United Airlines CEO Scott Kirby on July 21 said he did not expect the variant to derail the carrier’s springtime recovery. United has not yet seen any impact on bookings, and while there could be a “temporary pullback” in reopening, it would be short-lived, he said.
“We think the most likely outcome is that the continued recovery in demand continues largely unabated,” Kirby said. “The evidence is overwhelming that someone who’s vaccinated is highly protected against severe disease, hospitalization and death.”
Customer surveys at the end of June showed that 84 percent of United MileagePlus members were fully vaccinated, he added.
We are reading a lot about some companies moving office openings back from September to October, so we want to be cautious.about that.”
JetBlue’s Robin Hayes
Sabre CEO Sean Menke this month during the company’s quarterly results call noted the “fits and starts as it relates to recovery,” which he said correlates to Covid-19 case counts and government travel restrictions.
“The promising news is that as case counts and travel restrictions subside, the underlying travel demand trends remain encouraging, and we believe the overall recovery arc remains positive,” Menke said.
Menke sees “pent-up demand” for travel. As markets open, demand follows, he said.
“However,” he said, “we are also seeing some travel restrictions put in place in Europe and [Asia-Pacific] in response to the delta and other Covid-19 variants. Because of these puts and takes, we think volatility in recovery trends across EMEA and APAC are likely over the next several months.”
Menke said: “When we were early on in Covid, there were a lot of question marks relative to recovery. What we are definitely seeing is, as markets open, as people are comfortable meeting from a vaccination perspective, the demand is there. I’m not concerned about demand.”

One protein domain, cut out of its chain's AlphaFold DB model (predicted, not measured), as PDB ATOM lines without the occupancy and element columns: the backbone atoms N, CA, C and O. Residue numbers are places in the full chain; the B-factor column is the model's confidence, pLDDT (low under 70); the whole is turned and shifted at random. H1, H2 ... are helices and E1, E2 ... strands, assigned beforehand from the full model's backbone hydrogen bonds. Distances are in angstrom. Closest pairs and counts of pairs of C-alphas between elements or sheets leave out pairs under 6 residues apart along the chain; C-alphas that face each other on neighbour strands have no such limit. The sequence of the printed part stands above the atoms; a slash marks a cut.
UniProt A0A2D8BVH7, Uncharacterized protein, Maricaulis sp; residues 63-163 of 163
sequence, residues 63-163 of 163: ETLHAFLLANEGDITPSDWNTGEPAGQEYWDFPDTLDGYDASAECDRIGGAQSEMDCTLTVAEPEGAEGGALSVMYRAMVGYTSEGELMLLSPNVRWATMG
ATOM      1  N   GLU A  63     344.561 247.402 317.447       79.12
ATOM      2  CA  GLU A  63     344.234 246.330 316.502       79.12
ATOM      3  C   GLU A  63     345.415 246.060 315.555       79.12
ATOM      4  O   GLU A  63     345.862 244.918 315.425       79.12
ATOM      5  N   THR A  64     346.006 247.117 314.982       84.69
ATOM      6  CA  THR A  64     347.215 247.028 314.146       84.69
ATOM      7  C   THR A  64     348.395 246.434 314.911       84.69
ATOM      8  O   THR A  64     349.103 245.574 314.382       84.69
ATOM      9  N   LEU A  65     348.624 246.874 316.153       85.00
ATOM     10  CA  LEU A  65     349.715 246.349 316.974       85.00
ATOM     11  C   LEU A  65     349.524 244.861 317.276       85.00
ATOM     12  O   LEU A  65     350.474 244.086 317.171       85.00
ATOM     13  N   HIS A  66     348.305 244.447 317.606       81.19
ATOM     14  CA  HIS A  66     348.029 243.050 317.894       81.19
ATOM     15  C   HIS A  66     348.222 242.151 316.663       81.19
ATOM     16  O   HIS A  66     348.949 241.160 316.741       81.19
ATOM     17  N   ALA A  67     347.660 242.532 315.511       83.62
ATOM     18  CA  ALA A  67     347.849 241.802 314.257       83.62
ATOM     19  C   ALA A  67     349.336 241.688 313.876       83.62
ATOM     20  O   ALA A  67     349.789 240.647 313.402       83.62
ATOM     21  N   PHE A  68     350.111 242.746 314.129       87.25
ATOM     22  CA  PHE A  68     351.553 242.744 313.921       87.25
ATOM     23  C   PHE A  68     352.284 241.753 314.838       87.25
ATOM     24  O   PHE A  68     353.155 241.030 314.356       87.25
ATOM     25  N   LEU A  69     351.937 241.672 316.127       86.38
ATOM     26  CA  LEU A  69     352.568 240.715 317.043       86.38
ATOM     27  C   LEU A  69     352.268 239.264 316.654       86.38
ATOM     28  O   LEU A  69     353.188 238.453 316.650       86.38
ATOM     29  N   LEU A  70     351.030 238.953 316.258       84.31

Suppliers also continued to push for international borders to reopen, and some progress has occurred on that front. Canada on Aug. 9 will open its border to U.S. travelers fully vaccinated against Covid-19, with a wider opening to the rest of the world to follow in September. And people who have been fully vaccinated in the European Union or United States now can avoid requirements to quarantine or self-isolate when arriving in England, though arrivals still need to do the usual pre-departure test before arrival and take a PCR test on the second day after arriving in England.
But U.S. officials cited the variant in declining to lift restrictions on international entry from Europe, the U.K. and other locales. “The more transmissible delta variant is spreading both here and around the world,” White House press secretary Jen Psaki said last month. “Driven by the delta variant, cases are rising here at home, particularly among those who are unvaccinated, and appear likely to continue in the weeks ahead.”
Nevertheless, suppliers said they remained optimistic about future international business travel demand, even if it materialized more slowly than domestic travel. American Airlines president Robert Isom last month during the company’s earnings call said while domestic business travel should return to 2019 levels in 2022, international business travel would follow on a slower timeline.
“As we go out and talk to CEOs in insurance, in financials, in consulting and accounting firms, everything tells us business is going to come back to where we’d seen it before,” he said. “Maybe it’s in different ways, but we feel really confident, starting with domestic in 2022.”
—Michael B. Baker and Jay Boehmer contributed to this report.